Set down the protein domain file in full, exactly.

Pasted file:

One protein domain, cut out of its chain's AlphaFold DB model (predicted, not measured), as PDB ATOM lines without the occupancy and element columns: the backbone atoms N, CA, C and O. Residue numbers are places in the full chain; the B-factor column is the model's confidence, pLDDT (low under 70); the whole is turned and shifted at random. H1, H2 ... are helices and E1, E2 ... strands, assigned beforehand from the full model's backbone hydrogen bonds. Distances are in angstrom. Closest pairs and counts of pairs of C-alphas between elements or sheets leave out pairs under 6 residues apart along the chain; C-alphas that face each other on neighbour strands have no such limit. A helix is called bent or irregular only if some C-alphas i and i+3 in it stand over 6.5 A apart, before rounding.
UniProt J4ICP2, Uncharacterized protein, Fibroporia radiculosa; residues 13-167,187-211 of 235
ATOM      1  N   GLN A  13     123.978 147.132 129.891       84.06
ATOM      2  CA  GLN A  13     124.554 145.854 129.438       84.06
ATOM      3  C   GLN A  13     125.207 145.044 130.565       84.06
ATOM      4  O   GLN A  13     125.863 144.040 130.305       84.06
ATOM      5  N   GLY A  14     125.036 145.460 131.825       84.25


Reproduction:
One protein domain, cut out of its chain's AlphaFold DB model (predicted, not measured), as PDB ATOM lines without the occupancy and element columns: the backbone atoms N, CA, C and O. Residue numbers are places in the full chain; the B-factor column is the model's confidence, pLDDT (low under 70); the whole is turned and shifted at random. H1, H2 ... are helices and E1, E2 ... strands, assigned beforehand from the full model's backbone hydrogen bonds. Distances are in angstrom. Closest pairs and counts of pairs of C-alphas between elements or sheets leave out pairs under 6 residues apart along the chain; C-alphas that face each other on neighbour strands have no such limit. A helix is called bent or irregular only if some C-alphas i and i+3 in it stand over 6.5 A apart, before rounding.
UniProt J4ICP2, Uncharacterized protein, Fibroporia radiculosa; residues 13-167,187-211 of 235
ATOM      1  N   GLN A  13     123.978 147.132 129.891       84.06
ATOM      2  CA  GLN A  13     124.554 145.854 129.438       84.06
ATOM      3  C   GLN A  13     125.207 145.044 130.565       84.06
ATOM      4  O   GLN A  13     125.863 144.040 130.305       84.06
ATOM      5  N   GLY A  14     125.036 145.460 131.825       84.25